Are Retail Banks Relationship-Challenged?

James Eardley, Jr.

Creating a long-lasting relationship is tricky, whether you’re a college student on a date or a bank looking to create loyalty. Back in college, my friends and I used to joke that we were all “relationship-challenged.” A steady relationship took a lot of work, and when you’re 20 years old a lot of work is, well, a lot of work. Building something solid requires a shift in thinking from “what makes me happy” to “what makes someone else happy”—and that’s precisely the predicament banks are facing.

The customer relationships banks need to grow take effort, and in retail banking, the winners are applying that effort in creating day-to-day value. And just like in a personal relationship, where you need to make an effort beyond just acknowledging birthdays, anniversaries, and Valentine’s Day, banks should also be reaching out more frequently to their customers with information and advice that adds value. Selling is obviously important, but if that’s the only time banks are talking to customers, they don’t really have an advisory relationship with their customer, and this opens the door to competitors.

The banks I do business seem to take the stereotypical attitude of a 19-year-old male. They are focused more on their own well-being than on mine. The recent Finextra report on Engaging the Unengaged Customer confirmed and underscored my experience, as only about one-third of customers actively believed their bank advocates for them. That’s a pretty dismal percentage, and it makes you realize why there is so little loyalty in banking.

Where banks have gone wrong

If banks want to engage with customers and build loyalty, they need to do a better job adding value that is clearly centered on the customer. Acquisition numbers don’t mean much if you aren’t retaining customers and building wallet share. It’s like robbing Peter to pay Paul: You haven’t solved your original problem and you get stuck in a bad cycle.

The surprising part of all this is that banks overwhelmingly think they are engaging customers—but the data shows something quite different. Only 49% of customers say their banks are trying hard to engage them, while 84% of banks said customer engagement is a top three priority. Banks have been seriously missing the mark on this one, and it’s time to rethink the problem.

Relationships require more than technology

Simply offering a cool app that makes it easy for customers to check their balances and pay bills on the go doesn’t translate into engagement that fosters loyalty. Much to the dismay of banks, even as customers interact with their banks more than ever, they are less engaged.

Retail banks aren’t catching on to this as quickly as they should, and they need to do so. I do business with two banks, which on the surface are quite different: One is a top five U.S. bank, the other is a small third-tier bank. Yet from my perspective as a customer, very little differentiates the two. Both have convenient mobile apps and online sites, which I use regularly, but I couldn’t tell you whether one offers some feature or function that the other doesn’t. As far as I can tell, there’s no personalization, or if there is, it seems of little value. There is nothing there that engenders loyalty, and if I were looking for a loan, I’d be just as likely to turn to the Internet as I would to one of my banks.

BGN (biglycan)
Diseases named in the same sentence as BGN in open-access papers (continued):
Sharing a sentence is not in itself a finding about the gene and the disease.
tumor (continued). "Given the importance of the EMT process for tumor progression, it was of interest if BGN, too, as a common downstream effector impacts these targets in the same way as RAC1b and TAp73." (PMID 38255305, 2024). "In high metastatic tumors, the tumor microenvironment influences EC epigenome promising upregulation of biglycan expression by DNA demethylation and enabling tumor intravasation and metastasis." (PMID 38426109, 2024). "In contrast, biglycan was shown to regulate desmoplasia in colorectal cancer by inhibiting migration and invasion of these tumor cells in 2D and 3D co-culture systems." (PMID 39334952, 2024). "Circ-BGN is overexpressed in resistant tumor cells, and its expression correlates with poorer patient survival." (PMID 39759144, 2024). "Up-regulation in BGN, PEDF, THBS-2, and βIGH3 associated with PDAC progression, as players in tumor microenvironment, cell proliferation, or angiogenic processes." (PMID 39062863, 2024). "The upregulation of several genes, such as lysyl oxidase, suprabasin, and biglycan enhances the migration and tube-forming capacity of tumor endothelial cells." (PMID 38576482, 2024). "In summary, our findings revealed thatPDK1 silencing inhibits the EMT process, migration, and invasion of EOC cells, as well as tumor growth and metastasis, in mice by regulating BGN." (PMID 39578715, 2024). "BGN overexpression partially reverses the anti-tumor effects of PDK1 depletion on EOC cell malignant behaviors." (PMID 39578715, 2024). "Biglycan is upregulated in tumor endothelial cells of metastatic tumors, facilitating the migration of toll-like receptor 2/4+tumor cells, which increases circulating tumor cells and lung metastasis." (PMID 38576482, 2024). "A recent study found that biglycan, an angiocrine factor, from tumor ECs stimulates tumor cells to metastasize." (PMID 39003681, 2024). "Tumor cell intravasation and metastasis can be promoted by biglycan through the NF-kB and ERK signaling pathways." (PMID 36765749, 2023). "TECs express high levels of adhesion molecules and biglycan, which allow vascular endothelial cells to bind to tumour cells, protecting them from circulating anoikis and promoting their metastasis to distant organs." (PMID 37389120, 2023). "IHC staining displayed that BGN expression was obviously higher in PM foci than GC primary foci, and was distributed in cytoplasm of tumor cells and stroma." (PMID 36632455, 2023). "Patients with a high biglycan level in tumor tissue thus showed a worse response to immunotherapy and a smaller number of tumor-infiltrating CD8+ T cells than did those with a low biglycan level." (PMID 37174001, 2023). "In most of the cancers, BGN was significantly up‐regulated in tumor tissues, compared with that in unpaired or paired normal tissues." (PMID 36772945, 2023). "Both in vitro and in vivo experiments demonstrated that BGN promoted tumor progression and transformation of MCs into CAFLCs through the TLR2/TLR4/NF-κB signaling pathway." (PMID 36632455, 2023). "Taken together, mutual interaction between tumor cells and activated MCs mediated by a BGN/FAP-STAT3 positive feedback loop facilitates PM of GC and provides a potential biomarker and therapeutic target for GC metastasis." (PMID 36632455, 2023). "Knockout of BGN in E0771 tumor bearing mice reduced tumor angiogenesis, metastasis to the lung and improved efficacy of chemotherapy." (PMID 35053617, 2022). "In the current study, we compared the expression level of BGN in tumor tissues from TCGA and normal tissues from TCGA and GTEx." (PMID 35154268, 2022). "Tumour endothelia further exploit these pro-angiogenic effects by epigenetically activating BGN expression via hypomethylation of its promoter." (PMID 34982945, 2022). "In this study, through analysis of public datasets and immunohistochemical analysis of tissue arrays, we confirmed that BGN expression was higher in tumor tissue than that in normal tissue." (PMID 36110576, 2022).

How to improve relationships day-by-day

Consumers want banks that will make their financial lives better and simpler, and opportunities for banks to do just that happen potentially every day. The tricky part is that there is no “one-size-fits-all” advice.

Some banks have been experimenting with games and other apps, but to find a real solution that avoids the commodity trap, banks must go back to their roots and start acting like banks again. Banking was founded on helping customers meet their financial goals, and the Finextra report confirms that customers still want bankers to play that role. Unfortunately, this requires the hard work of understanding customers down to a “bank-of-one” level.  Every customer’s financial situation is unique, and customers need to feel like their specific needs are being addressed and met.

Bankers: How have you aligned your products with your customers’ financial goals and well-being? This might mean, for example, advising them to save on fees by consolidating their accounts, or recommending that customers with a high checking account balance month-over-month make an extra payment on their mortgage to pay it off earlier. Small bits of advice go a long way toward creating trust and loyalty.

One final question: If your advice resulted in less revenue for the bank, would you be free to give it, or would you wait for some other bank or a fintech to point it out to them?

Just like relationships, it isn’t about how many dates you go on, but the relationships you develop. The only way to win in banking is to focus on the quality of engagement, measured through day-to-day value added.

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This article originally appeared on the Future of Customer Engagement and Commerce.

About James Eardley, Jr.

James Eardley, Jr, is global director of Industry Marketing at SAP.